Expert for Fasteners & Fixings

Ian Doherty

Chief Executive


Ian Doherty is the Chief Executive of Owlett-Jaton, the UK and Ireland’s largest wholesaler of fasteners and fixings.

Following an extensive career in distributive businesses, Ian joined Owlett-Jaton in 2016. Ian brings a passion for customer service along with extensive hands-on experience in sales, marketing and supply chain operations.

In addition to his role at Owlett-Jaton, Ian is also currently Chairman of the British and Irish Association of Fastener Distributors (BIAFD) and their representative to the European Federation of Distributor Associations (EFDA).


With a 30,000 SKU product range, Owlett-Jaton, the UK’s largest wholesaler of fasteners and fixings, supplies a comprehensive range of products to UK customers with next-day delivery. Established in 1947, Owlett-Jaton offers a complete wholesale solution to the builders’ merchant and distributor trade.

Among Owlett-Jaton’s well-known and trusted market-leading brands are the Unifix range of products, Vortex high-performance woodscrews, Thunderbolts and the extensive JCP range of specialist fixings. All products are backed up by technical support and endorsed by the company’s ISO 9001:2015 quality accreditation.

Owlett-Jaton is the only fastener and fixings wholesaler to have achieved the ISO 14001:2015 environmental accreditation and is continually striving to improve the sustainability of its operations and products.


Owlett-Jaton Comment: Q3 2023

As expected, the volume downturn seen in the second quarter has continued as the construction and RM&I sectors continue to be sluggish. Reduced manufacturing costs in the Far East, together with lower shipping costs, have provided the drivers for cost price reductions, though these have been somewhat offset by the weakness of sterling against the US dollar in which both shipping and Far East costs are paid. Overall, this has led to some price deflation, which, together with the volume decline, has led to noticeably lower sales values.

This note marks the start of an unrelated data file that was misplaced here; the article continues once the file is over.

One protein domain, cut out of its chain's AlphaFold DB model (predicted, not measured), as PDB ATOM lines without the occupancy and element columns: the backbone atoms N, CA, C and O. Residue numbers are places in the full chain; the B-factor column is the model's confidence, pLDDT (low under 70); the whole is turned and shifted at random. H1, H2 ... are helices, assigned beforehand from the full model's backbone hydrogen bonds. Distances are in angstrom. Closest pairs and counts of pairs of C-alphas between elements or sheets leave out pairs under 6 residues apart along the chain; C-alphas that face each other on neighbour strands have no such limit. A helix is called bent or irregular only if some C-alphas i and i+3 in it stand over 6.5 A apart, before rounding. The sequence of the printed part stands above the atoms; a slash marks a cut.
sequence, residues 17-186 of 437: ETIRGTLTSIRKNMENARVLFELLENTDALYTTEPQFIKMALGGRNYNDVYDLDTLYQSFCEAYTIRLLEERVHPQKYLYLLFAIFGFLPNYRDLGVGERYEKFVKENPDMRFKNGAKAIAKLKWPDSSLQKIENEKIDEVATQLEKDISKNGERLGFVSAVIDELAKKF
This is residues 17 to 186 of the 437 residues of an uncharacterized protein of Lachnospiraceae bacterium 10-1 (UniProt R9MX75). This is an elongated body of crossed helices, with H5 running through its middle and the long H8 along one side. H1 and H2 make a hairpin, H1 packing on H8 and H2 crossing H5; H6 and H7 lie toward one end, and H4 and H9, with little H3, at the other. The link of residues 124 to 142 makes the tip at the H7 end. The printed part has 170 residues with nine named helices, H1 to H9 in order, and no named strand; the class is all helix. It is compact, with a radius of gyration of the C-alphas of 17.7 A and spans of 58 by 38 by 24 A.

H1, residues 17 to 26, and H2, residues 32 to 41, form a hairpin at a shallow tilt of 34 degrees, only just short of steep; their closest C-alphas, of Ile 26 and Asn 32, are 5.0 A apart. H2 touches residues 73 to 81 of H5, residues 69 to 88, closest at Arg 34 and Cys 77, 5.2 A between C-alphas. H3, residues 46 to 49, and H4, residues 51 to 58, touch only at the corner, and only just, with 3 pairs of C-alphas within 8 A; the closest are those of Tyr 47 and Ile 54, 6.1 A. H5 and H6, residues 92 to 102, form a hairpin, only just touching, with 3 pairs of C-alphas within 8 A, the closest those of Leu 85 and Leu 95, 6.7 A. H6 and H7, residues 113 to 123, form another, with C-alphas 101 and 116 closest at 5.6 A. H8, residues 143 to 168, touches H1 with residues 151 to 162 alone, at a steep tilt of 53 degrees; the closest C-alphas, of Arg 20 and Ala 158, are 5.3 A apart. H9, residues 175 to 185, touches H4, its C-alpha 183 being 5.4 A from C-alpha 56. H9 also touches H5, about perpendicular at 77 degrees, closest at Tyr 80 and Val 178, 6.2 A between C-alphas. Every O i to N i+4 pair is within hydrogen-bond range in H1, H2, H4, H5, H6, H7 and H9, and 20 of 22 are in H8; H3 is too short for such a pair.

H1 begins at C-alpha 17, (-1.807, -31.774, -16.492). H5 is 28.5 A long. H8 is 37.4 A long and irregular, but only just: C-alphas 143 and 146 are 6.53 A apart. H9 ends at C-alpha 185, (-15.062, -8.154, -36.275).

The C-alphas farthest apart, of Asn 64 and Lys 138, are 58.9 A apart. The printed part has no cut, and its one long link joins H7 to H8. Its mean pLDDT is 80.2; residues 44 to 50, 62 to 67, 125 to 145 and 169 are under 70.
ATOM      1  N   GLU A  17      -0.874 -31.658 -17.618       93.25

Following on from the EU’s decision to tighten sanctions against the use of Russian steel, the UK has now also introduced a similar regime requiring importers to prove that the products they are importing do not contain any Russian steel, even if they were manufactured in another country. These new sanctions took effect from 30th September 2023 and were introduced with relatively short notice.

However, the UK has adopted more of a due diligence approach to the proof required, and HMRC, who are responsible for the enforcement of the sanctions, seem willing to accept a wider range of evidence that appropriate steps have been taken to ensure Russian steel is not being used. At the time of writing, we are now a couple of weeks into this new regime, it seems to have gone in with little or no disruption to supplies.

It also seems that the EU’s stance on the required evidence is becoming more flexible, with individual customs authorities being given a degree of latitude on acceptable evidence. With Northern Ireland covered by the EU rather than the UK sanctions regime, this change has simplified movements to Northern Ireland and all indications are, that providing importers have undertaken appropriate due diligence, there should not be any supply difficulties caused by sanctions.